When the engine is cold, an Auxiliary Acceleration Pump (AAP) system unit in the carburetor is operated to squirt extra fuel into the acceleration circuit in order to prevent the mixture from becoming too lean.
A thermostatic vacuum valve (warmup-sensing valve), which is threaded into the intake manifold, controls the operation of the enrichment circuit. Below a specified temperature, the valve is opened and manifold vacuum is allowed to act on a diaphragm in the carburetor. The vacuum pulls the diaphragm down, allowing fuel to flow into a special chamber above it.
Under sudden acceleration manifold vacuum drops momentarily, allowing the diaphragm to be pushed up by spring tension. This, in turn, forces the fuel from the chamber through a passage and out the accelerator pump jet.
When the coolant temperature goes above specification, the thermostatic vacuum valve closes, preventing the vacuum from reaching the diaphragm, which makes the enrichment system inoperative.
- Check for clogged, pinched, disconnected, or misrouted vacuum lines.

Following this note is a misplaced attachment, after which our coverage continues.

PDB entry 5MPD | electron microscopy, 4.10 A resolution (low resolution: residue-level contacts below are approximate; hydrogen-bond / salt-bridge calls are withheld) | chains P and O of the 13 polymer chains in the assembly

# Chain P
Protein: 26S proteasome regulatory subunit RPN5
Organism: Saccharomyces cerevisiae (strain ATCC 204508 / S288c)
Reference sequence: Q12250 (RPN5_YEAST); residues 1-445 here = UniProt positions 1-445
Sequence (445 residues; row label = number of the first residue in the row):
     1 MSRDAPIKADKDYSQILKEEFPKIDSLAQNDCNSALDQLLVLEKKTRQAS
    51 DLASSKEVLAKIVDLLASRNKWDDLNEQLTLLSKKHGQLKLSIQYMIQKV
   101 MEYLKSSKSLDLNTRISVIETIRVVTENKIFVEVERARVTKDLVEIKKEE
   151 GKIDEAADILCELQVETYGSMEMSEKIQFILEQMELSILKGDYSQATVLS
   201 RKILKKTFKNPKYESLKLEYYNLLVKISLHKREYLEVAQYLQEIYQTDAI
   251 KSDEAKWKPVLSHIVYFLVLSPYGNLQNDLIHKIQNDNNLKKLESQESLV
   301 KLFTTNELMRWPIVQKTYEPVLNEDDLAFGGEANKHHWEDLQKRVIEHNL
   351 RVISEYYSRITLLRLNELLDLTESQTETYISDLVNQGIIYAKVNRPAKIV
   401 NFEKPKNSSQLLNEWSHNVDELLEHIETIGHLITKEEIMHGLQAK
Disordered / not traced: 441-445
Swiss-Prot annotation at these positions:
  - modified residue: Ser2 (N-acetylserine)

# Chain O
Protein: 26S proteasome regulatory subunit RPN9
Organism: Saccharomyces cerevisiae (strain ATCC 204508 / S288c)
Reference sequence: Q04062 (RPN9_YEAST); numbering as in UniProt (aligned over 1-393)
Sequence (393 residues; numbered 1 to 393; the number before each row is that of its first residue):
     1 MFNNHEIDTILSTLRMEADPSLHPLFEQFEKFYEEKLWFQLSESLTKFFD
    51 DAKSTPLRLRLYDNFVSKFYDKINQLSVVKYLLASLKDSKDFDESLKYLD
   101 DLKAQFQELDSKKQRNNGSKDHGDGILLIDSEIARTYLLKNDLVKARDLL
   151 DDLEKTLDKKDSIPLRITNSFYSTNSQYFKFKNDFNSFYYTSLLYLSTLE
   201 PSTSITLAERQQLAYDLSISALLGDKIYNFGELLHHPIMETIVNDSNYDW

- With the engine cold (below 75°F), remove the top of the air cleaner, and allow the engine to idle.
- Disconnect the vacuum line from the carburetor AAP unit. Gasoline should squirt out the accelerator pump jet.
- If gas doesn't squirt out of the jet, check for vacuum at the AAP vacuum line with the engine idling. If there is no vacuum and the hoses are in good shape, the thermostatic vacuum valve is defective and must be replaced.
- If the gas doesn't squirt out and vacuum is present at the
vacuum line in Step 4, the AAP unit is defective and must be replaced.
On later models, a diaphragm kit is available.
- Repeat Step 3 with the engine at normal operating temperature. If gasoline squirts out of the pump jet, the thermostatic vacuum valve is defective and must be replaced.
- Reconnect all of the vacuum lines and install the top of the air cleaner.